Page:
Why do empirical research?

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					              Explanation and Quality

  George Gaskell, Ilina Singh and Martin W. Bauer
              Methodology Institute
          London School of Economics
 ESRC Research Methods Festival, Oxford July 2006

Methodology Institute
  1895: First prospectus of the LSE
 • ‘Training in methods of scientific investigation’.
   Scientific method to be cultivated, and not left to
   take care of itself’
 • The Webbs – in the Shaw Library painted by
   William Nicholson.

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                        The Webbs
 • Beatrice: did not want to spend money on ‘mere
   propaganda of the shibolleths of collectivisim….Reform
   will not be brought about by shouting. What is needed is
   hard thinking….So Sydney has been planning to persuade
   the trustees to devote the greater part of the money to
   encouraging research and economic study’

 • The Fabian (intellectual left wing) mission: reform of
   society based on scientific knowledge – back to the
   ‘Enlightenment Project’ and anticipating ‘evidence based
   policy making’.

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                 The science of society
 • “What we have to do in social science is to
   apply the scientific method to the facts of
   social life. There is only one scientific
   method - that used in the physical sciences.
   It consists of three parts – observation,
   conjecture as to the cause and effect of the
   facts observed, and afterwards verification
   by renewed observation. This is the
   scientific method”. B.Webb Diaries

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                        The Zeitgeist
 • W.H.R. Rivers gave following advice to Bartlett
   for the study of social anthropology
 • “the best training you can possibly have is a
   thorough drilling in the experimental methods of
   the psychological laboratory”
 • For Bartlett this “gives one a sense of evidence, a
   realisation of the difficulties of human
   observation, and a kind of scientific conscience
   which no other field of study can impart so well”

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                        The LSE traditions
 • The Cartesians
       – Wallas (political science) Geddes (sociology) Bowley
         and Moser (statistics)
 • And the post-Kantians
       – Malinowski (anthropology) and Hobhouse (sociology)
 • Philosophy
       – Karl Popper on falsificationism, conjectures and
       – Imre Lakatos and the Methodology of Scientific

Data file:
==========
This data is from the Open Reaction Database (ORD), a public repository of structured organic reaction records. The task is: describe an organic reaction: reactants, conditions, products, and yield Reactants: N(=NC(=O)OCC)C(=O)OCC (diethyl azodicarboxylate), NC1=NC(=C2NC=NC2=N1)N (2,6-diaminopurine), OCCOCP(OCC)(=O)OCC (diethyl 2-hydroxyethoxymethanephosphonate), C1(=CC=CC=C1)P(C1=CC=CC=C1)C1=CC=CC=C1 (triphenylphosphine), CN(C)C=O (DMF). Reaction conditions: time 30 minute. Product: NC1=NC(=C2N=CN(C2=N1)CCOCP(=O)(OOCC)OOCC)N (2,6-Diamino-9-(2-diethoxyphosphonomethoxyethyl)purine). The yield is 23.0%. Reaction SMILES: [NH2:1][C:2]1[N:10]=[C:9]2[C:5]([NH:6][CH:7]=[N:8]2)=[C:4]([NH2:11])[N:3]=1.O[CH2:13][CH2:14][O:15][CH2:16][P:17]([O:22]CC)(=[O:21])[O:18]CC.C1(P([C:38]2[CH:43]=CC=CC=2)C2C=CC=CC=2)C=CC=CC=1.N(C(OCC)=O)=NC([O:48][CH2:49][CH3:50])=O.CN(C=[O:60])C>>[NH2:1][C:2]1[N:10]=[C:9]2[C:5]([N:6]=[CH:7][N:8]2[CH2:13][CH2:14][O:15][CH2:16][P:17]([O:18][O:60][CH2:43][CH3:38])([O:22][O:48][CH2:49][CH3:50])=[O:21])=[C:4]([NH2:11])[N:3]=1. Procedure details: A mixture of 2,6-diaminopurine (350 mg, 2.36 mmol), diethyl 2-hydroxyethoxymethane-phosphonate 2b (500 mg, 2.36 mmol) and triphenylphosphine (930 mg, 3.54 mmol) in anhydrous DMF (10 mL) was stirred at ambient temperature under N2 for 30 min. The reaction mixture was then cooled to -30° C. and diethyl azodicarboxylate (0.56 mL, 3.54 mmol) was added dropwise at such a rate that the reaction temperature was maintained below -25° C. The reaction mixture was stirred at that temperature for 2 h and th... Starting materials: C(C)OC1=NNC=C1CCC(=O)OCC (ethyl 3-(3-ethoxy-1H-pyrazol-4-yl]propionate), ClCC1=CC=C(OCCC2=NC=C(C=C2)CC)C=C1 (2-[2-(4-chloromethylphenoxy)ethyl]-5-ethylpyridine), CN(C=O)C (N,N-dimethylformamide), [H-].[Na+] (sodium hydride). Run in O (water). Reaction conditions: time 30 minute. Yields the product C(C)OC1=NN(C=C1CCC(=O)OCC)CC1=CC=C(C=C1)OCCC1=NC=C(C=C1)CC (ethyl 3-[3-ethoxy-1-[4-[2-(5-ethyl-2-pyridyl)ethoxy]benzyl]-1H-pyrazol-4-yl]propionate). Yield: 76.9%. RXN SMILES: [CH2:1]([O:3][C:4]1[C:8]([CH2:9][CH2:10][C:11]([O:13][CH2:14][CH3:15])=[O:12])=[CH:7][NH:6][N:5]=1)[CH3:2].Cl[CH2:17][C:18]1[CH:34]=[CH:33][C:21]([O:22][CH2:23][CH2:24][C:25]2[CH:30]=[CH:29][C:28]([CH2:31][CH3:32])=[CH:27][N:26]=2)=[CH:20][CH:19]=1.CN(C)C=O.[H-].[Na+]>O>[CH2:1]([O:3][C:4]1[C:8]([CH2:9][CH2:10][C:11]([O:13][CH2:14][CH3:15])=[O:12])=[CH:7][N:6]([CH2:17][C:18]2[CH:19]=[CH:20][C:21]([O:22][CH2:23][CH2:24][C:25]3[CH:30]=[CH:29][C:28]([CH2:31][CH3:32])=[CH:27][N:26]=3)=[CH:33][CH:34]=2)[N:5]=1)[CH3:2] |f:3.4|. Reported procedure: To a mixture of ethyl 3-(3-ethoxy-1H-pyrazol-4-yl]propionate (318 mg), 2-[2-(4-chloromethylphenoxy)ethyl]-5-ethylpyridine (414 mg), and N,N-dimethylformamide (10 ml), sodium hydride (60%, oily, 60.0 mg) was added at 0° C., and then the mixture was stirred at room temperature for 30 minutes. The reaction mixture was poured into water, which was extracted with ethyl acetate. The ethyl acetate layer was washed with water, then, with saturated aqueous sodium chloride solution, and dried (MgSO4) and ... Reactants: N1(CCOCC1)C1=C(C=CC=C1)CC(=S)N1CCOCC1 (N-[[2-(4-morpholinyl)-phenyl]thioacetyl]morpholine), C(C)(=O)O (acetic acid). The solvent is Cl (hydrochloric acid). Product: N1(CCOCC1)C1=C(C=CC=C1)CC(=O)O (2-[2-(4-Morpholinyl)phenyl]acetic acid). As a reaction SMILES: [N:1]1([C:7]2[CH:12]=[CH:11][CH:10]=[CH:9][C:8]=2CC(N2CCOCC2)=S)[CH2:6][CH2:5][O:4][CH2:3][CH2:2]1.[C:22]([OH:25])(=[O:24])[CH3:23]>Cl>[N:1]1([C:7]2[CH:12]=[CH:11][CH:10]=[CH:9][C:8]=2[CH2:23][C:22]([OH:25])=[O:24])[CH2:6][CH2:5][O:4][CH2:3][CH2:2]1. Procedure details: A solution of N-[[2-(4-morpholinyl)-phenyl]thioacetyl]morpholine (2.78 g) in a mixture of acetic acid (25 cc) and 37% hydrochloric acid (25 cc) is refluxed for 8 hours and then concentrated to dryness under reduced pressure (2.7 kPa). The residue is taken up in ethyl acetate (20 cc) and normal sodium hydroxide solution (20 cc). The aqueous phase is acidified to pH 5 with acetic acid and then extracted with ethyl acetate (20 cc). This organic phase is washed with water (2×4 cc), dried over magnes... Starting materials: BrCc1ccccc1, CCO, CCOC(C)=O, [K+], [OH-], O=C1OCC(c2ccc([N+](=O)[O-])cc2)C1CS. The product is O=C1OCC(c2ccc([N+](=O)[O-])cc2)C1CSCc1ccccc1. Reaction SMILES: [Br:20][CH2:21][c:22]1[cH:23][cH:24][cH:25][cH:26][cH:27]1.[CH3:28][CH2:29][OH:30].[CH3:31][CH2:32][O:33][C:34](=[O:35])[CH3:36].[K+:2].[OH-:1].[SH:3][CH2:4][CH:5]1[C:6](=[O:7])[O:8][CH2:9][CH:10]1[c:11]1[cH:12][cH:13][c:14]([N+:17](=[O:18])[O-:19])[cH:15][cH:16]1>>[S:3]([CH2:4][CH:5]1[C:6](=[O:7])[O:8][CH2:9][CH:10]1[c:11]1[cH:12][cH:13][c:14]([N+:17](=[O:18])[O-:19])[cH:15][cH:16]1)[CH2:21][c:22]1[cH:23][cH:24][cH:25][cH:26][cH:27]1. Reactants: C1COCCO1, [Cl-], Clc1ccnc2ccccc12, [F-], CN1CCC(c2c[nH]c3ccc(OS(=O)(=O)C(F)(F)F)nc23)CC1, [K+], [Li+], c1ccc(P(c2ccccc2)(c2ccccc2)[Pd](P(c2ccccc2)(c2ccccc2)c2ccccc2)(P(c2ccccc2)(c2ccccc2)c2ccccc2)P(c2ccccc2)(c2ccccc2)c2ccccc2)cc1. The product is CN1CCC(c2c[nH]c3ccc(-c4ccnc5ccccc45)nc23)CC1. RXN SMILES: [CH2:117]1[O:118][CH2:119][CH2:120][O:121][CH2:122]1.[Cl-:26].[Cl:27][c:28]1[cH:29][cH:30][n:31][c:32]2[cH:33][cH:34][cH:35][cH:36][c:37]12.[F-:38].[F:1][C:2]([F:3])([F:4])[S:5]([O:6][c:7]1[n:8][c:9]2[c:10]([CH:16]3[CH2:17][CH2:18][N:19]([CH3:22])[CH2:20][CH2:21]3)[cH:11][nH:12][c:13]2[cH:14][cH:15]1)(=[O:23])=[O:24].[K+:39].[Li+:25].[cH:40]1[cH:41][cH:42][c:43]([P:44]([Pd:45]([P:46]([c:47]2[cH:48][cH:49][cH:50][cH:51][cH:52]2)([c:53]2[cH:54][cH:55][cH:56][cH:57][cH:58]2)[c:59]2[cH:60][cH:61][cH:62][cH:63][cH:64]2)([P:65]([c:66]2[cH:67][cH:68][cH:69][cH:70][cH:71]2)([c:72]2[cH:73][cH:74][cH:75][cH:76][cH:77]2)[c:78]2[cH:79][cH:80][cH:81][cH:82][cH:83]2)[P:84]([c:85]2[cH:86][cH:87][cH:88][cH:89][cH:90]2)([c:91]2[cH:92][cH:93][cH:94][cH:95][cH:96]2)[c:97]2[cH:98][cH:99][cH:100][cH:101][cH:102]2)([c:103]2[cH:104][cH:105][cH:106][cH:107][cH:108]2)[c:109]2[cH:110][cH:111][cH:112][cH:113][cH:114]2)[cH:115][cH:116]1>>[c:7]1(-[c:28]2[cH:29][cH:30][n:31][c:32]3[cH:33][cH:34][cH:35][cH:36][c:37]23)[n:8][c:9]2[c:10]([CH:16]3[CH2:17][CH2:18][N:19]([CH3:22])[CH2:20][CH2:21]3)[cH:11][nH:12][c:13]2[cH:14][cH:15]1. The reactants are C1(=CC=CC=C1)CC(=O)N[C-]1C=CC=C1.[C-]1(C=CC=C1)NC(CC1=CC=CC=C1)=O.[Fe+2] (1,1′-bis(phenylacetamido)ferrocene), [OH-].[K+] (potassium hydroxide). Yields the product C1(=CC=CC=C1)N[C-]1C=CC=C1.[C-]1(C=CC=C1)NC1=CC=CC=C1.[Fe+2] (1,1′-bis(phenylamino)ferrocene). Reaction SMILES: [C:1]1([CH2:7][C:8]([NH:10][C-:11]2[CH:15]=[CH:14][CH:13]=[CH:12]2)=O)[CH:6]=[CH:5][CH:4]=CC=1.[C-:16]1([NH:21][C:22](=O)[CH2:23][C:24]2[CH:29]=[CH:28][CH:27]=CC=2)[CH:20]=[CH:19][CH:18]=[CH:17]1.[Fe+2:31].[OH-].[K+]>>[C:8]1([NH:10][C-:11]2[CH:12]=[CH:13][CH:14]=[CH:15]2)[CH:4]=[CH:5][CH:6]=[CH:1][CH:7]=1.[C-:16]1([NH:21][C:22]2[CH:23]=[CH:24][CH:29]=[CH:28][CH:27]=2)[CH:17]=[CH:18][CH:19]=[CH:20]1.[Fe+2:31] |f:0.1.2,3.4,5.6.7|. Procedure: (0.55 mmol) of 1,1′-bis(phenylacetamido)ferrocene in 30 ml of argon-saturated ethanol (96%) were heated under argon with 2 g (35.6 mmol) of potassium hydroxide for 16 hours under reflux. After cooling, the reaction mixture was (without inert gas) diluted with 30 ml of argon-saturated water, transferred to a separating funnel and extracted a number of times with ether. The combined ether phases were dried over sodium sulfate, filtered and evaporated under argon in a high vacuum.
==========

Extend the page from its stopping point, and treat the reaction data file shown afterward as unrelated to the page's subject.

Research Programmes
       – Thomas Kuhn and the structure of scientific revolutions

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                        The Science Wars
 • Alan Sokal, 1996. Transgressing the
   boundaries: Towards a transformative
   hermeneutics of quantum gravity. Social
   Texts, 46/47, pp.217-252.
 • A spoof on Derrida, Lacan and others
   immortalised in Sokal and Bricmont (1997)
   ‘Intellectual Impostures: Post-modern
   philosophers’ abuse of science’.

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                             The wars
 • Scientific orthodoxy
     A world out there of objects, properties and processes; statements can
     be true of false but never know for certain; methods give a good
     handle on learning how things are – but are fallible; science is
     cumulative; knowledge based on sensory experience
 • Social constructivists
     Knowledge is socially constructed, it is the product of social factors
     and not the result of objective investigation of how things are
     independent of social interests. Science is one form of construction and
     other forms are equally legitimate.
 • The pragmatists
     Accept that the subject matter of the social is socially constructed but
     for practical purposes follow the lines of scientific orthodoxy

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              Contrasts between quant and qual
                        quantitative               qualitative
 Epistemology           Cartesian                  Post-Kantian
                        Stimulus/response          Social construction
 Research question      What is distribution of    Mapping ‘common sense’ and
                        attitudes and opinions?    what lies behind it
 Design                 linear                     More flexible, quasi circular
 Respondents            Statistical sampling       Purposive/theoretical
                        Taxonomic groups           Natural groups
 N of cases             Sampling                   To point of saturation of meaning
                        theory/statistical power
 Data elicitation       Pre-specified questions    Open ended dialogue with probes
                        standardised responses
 Data and Analysis      Numerical inferential      Textual forms of discourse
                        statistics                 analysis
 Warrants               See next slide             Hotly debated

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                        Quality indicators

 • Well developed for quantitative research
 • Experiments
       – Internal and external validity
 • Psychometrics –
       – Reliability and validity
 • Survey research
       – Sampling and measurement errors
 • Three canonical quality criteria
       – Reliability, validity and representativeness
 • But what of the qualitative tradition?
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